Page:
Maternal depression and controlling behavior associated with increased stress response in infants

Sep 18, 2007

Teenage pregnancy is widely recognized to be a major public health concern. These young mothers face many life challenges and they have an increased risk for becoming depressed. How might the behavior of these young mothers be related to later psychiatric or behavioral problems in some of their offspring?

A new study being published in Biological Psychiatry on September 15th suggests an association between a history of depression in the mothers, a particular style of mothering, “maternal overcontrol”, and increased stress reactivity of their infants.

Azar and colleagues measured the cortisol levels of infants both before and after a brief mild stressor. They found that a lifetime history of major depression in the mother and a maternal pattern of intrusive and overstimulating behavior toward their infant (“maternal overcontrol”) were associated with an increased release of the stress hormone, cortisol, in the infants following the mild stress exposure. The infants of mothers with a history of depression had also had lower pre-stress cortisol levels. Also, there was a correlation in the cortisol levels between mothers and their infants.

These findings add “to our small but growing body of knowledge on neurobiological differences in stress responses between infants of depressed and non-depressed mothers”, noted Dr. Azar. John H. Krystal, M.D., Editor of Biological Psychiatry and affiliated with both Yale University School of Medicine and the VA Connecticut Healthcare System, adds, “Teenage mothers and their offspring are both, in their own ways, vulnerable. As a result, teenage pregnancy is thought to be a setting for preventative educational programs that might help teenagers better cope with their upcoming challenges.” He also points out that, “We do not yet know the long-term consequences of maternal ‘overcontrol’, but should it prove to have negative long-term effects, it is conceivable that this type of behavior might be targeted in preventive educational programs.”

Dr. Azar concludes, “Practically, the open question is that of the long-term effects: are these infants at increased risk for psychological or physical stress-related illnesses later in life. If so, why" Given that the adrenocortical system is known to be plastic and hence easily influenced in both positive and negative ways, we believe that it is very important to eventually identify which of these babies are more vulnerable to stress.”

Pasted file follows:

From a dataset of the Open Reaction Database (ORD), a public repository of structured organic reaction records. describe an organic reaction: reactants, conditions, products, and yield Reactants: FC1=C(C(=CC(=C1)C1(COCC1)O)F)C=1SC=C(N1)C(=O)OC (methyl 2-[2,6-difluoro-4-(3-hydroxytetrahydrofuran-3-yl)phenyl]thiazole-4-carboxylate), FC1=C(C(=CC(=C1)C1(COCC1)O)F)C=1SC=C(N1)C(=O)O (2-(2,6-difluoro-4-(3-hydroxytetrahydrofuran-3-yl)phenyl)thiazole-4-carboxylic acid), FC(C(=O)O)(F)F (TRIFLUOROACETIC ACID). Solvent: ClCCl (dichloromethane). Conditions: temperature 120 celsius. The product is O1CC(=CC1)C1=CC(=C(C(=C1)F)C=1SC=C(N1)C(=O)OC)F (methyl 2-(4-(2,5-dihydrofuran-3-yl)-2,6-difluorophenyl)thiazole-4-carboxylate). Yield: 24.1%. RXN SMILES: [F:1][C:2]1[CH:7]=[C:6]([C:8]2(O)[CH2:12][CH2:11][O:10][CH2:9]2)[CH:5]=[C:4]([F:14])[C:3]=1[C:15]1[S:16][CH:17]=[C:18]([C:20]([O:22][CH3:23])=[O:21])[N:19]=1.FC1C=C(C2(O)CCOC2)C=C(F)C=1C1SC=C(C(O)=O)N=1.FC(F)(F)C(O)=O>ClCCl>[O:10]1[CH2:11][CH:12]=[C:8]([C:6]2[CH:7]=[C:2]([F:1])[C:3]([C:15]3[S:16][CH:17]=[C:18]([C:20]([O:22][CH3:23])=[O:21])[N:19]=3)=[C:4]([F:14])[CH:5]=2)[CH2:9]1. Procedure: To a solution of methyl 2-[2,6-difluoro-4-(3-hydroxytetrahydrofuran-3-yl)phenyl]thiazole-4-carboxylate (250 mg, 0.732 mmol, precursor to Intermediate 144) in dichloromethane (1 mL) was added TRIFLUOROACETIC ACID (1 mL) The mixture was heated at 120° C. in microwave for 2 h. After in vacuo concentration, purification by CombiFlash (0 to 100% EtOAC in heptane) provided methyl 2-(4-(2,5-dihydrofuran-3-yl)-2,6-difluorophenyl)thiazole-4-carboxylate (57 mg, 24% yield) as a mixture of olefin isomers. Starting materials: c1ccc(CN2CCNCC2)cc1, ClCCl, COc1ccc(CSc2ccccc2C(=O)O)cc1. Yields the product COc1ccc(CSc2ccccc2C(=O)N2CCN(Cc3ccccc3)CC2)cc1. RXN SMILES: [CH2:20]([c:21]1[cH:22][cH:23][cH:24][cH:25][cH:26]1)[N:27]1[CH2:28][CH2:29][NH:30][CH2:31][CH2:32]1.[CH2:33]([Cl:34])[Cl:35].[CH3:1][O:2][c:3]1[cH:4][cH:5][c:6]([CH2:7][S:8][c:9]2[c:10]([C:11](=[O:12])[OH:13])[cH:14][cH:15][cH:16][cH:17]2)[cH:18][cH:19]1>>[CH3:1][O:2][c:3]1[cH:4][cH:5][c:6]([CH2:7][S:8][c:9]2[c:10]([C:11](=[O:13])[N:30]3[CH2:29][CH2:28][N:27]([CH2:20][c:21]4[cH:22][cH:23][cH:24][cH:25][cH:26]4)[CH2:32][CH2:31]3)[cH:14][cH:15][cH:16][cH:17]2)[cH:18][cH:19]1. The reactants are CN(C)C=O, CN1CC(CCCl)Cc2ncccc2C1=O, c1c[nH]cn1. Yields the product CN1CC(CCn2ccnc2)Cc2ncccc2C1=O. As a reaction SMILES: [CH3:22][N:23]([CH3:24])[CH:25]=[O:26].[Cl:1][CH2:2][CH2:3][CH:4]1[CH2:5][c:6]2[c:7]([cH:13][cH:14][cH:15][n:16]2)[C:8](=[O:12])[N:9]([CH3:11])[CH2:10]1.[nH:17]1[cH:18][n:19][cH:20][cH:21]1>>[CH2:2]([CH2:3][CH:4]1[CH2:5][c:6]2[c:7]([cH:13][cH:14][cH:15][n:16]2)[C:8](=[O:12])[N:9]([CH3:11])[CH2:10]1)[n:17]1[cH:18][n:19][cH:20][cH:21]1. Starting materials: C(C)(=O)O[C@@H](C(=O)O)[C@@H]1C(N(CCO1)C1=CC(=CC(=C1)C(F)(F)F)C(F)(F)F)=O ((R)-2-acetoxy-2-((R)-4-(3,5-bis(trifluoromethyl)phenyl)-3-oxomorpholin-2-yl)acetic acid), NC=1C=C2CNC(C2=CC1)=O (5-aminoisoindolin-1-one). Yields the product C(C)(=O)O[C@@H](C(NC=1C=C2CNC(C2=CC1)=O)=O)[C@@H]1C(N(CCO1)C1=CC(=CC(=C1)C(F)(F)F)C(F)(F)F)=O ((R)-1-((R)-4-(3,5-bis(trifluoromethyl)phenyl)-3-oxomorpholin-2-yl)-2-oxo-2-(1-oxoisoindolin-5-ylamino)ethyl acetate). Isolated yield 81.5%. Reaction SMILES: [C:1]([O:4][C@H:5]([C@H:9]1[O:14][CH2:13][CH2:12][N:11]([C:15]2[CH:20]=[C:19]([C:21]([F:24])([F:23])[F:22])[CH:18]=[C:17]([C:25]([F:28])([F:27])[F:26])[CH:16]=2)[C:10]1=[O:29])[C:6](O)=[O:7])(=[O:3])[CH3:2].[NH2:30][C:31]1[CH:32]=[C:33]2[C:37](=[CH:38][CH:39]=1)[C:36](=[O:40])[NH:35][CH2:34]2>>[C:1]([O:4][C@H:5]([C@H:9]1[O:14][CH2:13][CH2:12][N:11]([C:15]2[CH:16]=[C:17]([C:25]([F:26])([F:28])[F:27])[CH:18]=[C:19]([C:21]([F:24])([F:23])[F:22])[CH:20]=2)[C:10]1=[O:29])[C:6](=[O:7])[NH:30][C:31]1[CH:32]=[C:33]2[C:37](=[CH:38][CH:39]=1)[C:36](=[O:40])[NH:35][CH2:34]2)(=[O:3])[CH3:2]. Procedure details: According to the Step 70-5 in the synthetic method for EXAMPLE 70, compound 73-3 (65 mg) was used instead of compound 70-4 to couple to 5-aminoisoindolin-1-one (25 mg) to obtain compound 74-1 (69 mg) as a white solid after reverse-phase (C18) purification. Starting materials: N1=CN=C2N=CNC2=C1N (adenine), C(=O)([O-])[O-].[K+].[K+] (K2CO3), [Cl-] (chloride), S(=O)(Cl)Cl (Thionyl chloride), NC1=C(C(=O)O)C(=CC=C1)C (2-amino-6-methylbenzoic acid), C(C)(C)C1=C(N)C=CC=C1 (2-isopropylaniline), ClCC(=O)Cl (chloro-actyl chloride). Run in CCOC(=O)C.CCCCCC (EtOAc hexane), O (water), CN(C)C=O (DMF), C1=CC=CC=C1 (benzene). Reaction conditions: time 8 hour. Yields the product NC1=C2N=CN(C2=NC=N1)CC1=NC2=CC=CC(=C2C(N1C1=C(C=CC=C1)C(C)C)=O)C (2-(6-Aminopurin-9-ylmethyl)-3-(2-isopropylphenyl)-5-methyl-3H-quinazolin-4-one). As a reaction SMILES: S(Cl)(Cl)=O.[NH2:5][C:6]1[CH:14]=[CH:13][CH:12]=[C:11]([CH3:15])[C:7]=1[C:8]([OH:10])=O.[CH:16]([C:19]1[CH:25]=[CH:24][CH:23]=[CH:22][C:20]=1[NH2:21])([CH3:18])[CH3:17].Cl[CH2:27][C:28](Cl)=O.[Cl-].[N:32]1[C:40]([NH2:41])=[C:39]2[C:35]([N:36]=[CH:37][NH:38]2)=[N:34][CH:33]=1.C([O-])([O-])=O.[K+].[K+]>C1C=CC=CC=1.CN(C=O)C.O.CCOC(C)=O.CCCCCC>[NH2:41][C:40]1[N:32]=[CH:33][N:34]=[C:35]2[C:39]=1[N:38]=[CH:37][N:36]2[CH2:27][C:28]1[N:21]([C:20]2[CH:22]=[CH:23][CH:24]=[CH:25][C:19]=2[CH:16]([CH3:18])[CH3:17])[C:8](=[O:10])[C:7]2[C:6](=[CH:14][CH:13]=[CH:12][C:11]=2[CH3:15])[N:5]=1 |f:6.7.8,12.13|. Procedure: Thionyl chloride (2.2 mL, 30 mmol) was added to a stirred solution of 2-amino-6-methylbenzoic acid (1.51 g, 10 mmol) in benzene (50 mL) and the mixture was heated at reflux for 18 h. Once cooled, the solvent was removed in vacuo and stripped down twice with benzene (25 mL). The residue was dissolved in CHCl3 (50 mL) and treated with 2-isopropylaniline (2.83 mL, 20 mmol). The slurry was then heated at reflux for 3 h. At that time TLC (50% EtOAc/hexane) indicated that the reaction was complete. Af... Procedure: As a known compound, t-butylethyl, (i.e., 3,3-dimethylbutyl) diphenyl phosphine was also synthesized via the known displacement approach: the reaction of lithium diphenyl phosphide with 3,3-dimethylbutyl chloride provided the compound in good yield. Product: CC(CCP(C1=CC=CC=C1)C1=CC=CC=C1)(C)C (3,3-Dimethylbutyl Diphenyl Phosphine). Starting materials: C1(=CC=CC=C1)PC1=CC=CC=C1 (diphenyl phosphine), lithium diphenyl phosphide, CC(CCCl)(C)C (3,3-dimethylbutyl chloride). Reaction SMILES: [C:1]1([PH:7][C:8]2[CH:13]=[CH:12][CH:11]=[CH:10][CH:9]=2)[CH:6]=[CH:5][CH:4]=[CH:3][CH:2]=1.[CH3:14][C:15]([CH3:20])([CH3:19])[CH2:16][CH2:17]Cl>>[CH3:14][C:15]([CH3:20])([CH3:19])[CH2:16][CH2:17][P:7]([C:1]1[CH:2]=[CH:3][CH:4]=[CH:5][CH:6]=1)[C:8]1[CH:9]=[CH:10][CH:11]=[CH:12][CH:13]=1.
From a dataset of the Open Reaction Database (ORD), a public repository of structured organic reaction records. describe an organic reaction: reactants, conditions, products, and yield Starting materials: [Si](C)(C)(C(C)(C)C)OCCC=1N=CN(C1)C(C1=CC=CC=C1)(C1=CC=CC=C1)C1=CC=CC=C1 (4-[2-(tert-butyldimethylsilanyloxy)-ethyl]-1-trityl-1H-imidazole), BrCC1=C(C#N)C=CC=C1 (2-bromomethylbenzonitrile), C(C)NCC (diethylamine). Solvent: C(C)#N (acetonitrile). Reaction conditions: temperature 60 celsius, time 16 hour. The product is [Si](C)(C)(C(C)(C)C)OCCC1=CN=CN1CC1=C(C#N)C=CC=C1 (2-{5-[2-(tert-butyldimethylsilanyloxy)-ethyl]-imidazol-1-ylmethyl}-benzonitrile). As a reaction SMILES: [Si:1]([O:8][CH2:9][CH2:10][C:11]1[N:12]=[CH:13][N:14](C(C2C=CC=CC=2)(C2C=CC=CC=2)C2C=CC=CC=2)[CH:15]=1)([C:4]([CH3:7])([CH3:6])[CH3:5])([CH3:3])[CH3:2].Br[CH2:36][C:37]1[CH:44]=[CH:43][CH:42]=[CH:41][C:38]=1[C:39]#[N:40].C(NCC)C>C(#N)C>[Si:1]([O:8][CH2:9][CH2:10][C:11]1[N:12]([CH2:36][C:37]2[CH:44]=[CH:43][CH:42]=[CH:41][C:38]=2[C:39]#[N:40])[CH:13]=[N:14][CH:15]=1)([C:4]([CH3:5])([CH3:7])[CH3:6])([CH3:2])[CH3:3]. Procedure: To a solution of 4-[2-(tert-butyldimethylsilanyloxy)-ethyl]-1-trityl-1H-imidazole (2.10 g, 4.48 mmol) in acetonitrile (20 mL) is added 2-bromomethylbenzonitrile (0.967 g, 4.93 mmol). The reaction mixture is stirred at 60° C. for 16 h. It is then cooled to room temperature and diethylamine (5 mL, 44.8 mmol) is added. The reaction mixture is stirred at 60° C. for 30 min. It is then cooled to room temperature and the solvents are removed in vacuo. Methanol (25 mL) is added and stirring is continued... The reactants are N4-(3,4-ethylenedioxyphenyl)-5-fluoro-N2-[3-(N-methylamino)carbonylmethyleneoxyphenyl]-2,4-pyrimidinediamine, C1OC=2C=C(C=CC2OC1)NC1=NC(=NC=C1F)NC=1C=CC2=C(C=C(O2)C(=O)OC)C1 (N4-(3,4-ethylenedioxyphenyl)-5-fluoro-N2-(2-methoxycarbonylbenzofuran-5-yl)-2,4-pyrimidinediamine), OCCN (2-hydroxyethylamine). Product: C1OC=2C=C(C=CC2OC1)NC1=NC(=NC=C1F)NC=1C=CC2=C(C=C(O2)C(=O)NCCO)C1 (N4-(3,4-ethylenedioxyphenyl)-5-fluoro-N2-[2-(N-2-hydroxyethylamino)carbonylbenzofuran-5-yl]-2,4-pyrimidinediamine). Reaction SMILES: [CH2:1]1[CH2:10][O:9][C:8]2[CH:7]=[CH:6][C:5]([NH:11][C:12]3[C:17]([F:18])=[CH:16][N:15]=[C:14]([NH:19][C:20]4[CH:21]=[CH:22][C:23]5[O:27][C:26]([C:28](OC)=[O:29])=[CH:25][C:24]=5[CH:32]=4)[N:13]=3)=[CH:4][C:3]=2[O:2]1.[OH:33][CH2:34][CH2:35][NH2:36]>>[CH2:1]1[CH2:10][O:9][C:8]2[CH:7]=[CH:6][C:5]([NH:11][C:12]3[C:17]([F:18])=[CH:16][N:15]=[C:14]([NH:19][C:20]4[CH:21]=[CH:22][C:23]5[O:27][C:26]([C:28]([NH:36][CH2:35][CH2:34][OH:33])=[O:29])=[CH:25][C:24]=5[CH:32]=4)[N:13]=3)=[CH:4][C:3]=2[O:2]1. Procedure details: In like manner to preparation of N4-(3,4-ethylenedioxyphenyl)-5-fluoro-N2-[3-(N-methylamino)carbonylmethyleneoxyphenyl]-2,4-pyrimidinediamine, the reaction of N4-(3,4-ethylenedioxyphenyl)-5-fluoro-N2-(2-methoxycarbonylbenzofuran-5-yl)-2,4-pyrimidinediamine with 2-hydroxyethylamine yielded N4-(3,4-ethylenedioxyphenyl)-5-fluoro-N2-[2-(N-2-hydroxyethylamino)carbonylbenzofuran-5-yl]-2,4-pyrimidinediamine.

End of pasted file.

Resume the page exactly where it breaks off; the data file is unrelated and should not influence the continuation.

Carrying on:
Source: Elsevier

Explore further: Majority of homeless adults with mental illness have high rates of cognitive deficits

add to favorites email to friend print save as pdf

Related Stories

All together now – three evolutionary perks of singing

Dec 24, 2014

We're enjoying the one time of year when protests of "I can't sing!" are laid aside and we sing carols with others. For some this is a once-a-year special event; the rest of the year is left to the professionals ...

Boy moms more social in chimpanzees

Nov 24, 2014

Nearly four decades of observations of Tanzanian chimpanzees has revealed that the mothers of sons are about 25 percent more social than the mothers of daughters. Boy moms were found to spend about two hours ...

Many parenting apps are reinforcing the gender divide

Nov 06, 2014

Almost every day, a smartphone app emerges offering some new and exciting functionality. But it's come to my attention that many of these apps are continuing an old trend: they are purveyors of gender-based ...

Recommended for you

Would you tell your manager you had a mental health problem?

14 hours ago

Although nearly four in 10 workers wouldn't tell their manager if they had a mental health problem, half said that if they knew about a coworker's illness, they would desire to help, a new survey by the Centre for Addiction ...

Stress during pregnancy related to infant gut microbiota

15 hours ago

Women who experience stress during pregnancy are likely to have babies with a poor mix of intestinal microbiota and with a higher incidence of intestinal problems and allergic reactions. This could be related to psychological ...

User comments : 0

Please sign in to add a comment. Registration is free, and takes less than a minute. Read more

Click here to reset your password.
Sign in to get notified via email when new comments are made.